Ciabatta is a thin and extended bread commonly used to make Italian hamburgers and many sorts of snacks. Its applications are countless, such as drizzled and coated in sesame oil or dunked in spaghetti sauce.

Besides, Ciabatta is used to make a Panini, combined with mozzarella and Italian sausages.


7. Friselle

Frisella is a type of bread that originated long ago in Puglia – Italy. It was made from durum flour, so the first cake tasted pretty dry. Frisella is now softened with water and olive oil, making it easier to eat.

Frisella is, also known as “rusk bread”, easy to store and has a long shelf life when kept at room temperature or soaked in salt.

You can prepare this simple dish by dipping it in water or olive oil, then pressing to remove excess water. Tomatoes, oregano, optional pepper, and salt are its common pairings.

8. Ciambella

Although Ciambella comes in both salty and sweet varieties, it is typically regarded as a sweet dessert rather than a bread.

Generally, Ciambella is made of eggs, butter, olive oil, wheat, lime juice, and cream. Likewise, many Italian foods have been localized, and Ciambella is no exception. Many areas in Italy describe its variants as traditional local cuisine.

With a crispy surface and soft crust, Ciambella is a superb traditional form of bread that originated in Puglia and Basilicata of Italy. The mixture is shaped by thick sausage and cooked in a round shape, giving it its characteristic look.

9. Pane Di Segale

Pane di Segale is a type of rye bread. It is also made from sourdough like Coppia Ferrarese. The crumbs created from this mixture create a tight texture and keep the cake’s softness.

Pane di Segale is popular because it has a stronger barley flavor than other bread. They are often served as an appetizer or served with cheese.

In addition, standing out from other common bread, barley rye is a fiber-rich food and chock-full of essential micronutrients for your body, especially B vitamins.

10. Pane Di Matera

Pane di Matera, named after a historic province where it originated, is a sourdough bread combined with wheat flour, natural fermentation, salt, and milk.

The loaf has a pyramidal form and weighs about one or two kg. It contains around 20% wheat and boasts a black, crunchy, thick crust and a salty, silky inside.

It pairs well with goat cheese and prosciutto. Still, you might toss it in bruschettas or as an addition to meals like the traditional Materana, a local delicacy prepared with peppers and tomatoes, all scented with rosemary and sesame oil.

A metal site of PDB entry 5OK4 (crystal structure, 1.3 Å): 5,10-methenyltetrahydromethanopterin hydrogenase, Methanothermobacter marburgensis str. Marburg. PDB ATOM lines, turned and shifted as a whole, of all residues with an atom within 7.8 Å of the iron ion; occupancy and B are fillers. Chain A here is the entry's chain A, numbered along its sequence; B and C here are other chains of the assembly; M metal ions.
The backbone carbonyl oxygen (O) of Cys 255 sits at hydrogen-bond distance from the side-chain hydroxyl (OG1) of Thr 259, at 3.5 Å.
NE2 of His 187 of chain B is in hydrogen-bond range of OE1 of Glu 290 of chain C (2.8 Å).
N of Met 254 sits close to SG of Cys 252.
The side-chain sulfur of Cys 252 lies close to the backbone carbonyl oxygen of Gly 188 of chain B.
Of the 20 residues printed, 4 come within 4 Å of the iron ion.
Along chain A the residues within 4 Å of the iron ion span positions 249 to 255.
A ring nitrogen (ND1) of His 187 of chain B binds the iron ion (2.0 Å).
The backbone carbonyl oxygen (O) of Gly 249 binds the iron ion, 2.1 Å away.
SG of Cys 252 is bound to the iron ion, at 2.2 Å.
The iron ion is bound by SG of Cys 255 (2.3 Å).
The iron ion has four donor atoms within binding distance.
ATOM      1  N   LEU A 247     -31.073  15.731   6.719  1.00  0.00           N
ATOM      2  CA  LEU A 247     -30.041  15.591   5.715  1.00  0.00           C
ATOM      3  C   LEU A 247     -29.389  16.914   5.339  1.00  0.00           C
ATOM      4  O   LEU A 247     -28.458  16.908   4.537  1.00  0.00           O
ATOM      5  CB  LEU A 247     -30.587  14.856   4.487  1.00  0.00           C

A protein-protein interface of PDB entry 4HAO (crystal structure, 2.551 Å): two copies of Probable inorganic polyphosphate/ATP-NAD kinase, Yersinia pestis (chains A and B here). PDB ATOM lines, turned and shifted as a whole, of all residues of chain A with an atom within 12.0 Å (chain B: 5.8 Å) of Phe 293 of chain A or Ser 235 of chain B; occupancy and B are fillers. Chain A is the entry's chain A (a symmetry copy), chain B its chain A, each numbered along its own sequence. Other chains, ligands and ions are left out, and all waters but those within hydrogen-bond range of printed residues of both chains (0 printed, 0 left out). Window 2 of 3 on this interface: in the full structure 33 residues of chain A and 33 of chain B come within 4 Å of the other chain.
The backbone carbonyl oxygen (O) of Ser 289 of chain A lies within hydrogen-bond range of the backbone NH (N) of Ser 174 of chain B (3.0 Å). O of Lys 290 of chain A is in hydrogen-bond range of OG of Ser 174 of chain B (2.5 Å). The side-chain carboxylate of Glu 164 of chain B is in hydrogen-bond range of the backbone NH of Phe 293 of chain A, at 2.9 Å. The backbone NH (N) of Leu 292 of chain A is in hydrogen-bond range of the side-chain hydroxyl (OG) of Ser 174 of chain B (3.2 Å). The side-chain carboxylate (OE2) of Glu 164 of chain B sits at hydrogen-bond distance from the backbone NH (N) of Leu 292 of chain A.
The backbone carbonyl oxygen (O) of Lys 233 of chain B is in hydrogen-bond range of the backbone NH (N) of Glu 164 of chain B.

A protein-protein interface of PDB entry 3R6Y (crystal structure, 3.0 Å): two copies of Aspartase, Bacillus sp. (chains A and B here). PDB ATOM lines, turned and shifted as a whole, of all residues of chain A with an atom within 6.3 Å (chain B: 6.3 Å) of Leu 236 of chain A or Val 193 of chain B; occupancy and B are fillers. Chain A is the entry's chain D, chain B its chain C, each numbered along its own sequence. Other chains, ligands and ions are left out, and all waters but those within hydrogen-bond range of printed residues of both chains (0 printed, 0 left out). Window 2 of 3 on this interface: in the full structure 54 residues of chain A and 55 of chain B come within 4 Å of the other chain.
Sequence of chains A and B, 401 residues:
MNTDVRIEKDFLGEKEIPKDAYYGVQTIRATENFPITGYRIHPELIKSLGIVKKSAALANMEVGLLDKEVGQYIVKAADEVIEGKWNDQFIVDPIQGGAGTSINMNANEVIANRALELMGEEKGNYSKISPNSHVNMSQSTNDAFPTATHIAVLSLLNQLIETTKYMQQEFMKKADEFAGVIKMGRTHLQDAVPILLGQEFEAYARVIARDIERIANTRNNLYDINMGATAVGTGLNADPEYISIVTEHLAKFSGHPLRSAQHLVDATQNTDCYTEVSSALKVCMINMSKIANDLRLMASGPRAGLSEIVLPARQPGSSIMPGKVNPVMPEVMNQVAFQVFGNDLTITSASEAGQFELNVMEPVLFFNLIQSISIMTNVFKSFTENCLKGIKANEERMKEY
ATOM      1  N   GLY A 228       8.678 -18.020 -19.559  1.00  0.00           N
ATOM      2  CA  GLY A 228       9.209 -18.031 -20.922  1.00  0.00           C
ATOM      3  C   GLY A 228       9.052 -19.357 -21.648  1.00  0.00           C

11. Baba Rustico

Baba Rustico, or Baba Rustico, is a Neapolitan-style savory bread served at festivals, parties, or major national celebrations. Its main ingredients necessitate flour, milk, natural yeast, eggs, and olive or other oils.

The finished dough goes well with salami, Prosciutto Cotto, parmesan, or grated Provolone cheese. The rich flavor of cheese and traditional sausage flavor make Baba Rustico widely popular.

In addition, Baba Rustico can be made from brewed yeast and wait for it to rise to the glaze before it is baked for a characteristic aroma. The rustic baba is suitable for picnics because it uses instant yeast.

12. Brioche Col Tuppo

Brioche col tuppo is an Italian variation of a Sicilian baguette. It is synonymous with its circular top hat shape, which also means “brioche”. The Tuppo or the bun should be eaten first as usual. Milk, sourdough, wheat, salt, honey or sugar, eggs, cream, and oil are used to make this bread.

Brioche col Tuppo can be flavored with grapefruit or lemon peel, cinnamon, peaches, or apples. This Italian delicacy blossoms with gelato, which comes in tastes such as lemon, walnut, and cherry. 

Brioche, followed by fresh fruit or chocolate taste, is a wonderful alternative for a dessert or dinner.

Brioche Col Tuppo


I hope the 12 different types of Italian sandwich bread above help you better understand the cuisine of the beautiful country of Italy. Each type offers a distinct flavor that is worth a try. Hope you enjoyed this article, and see you in the next post!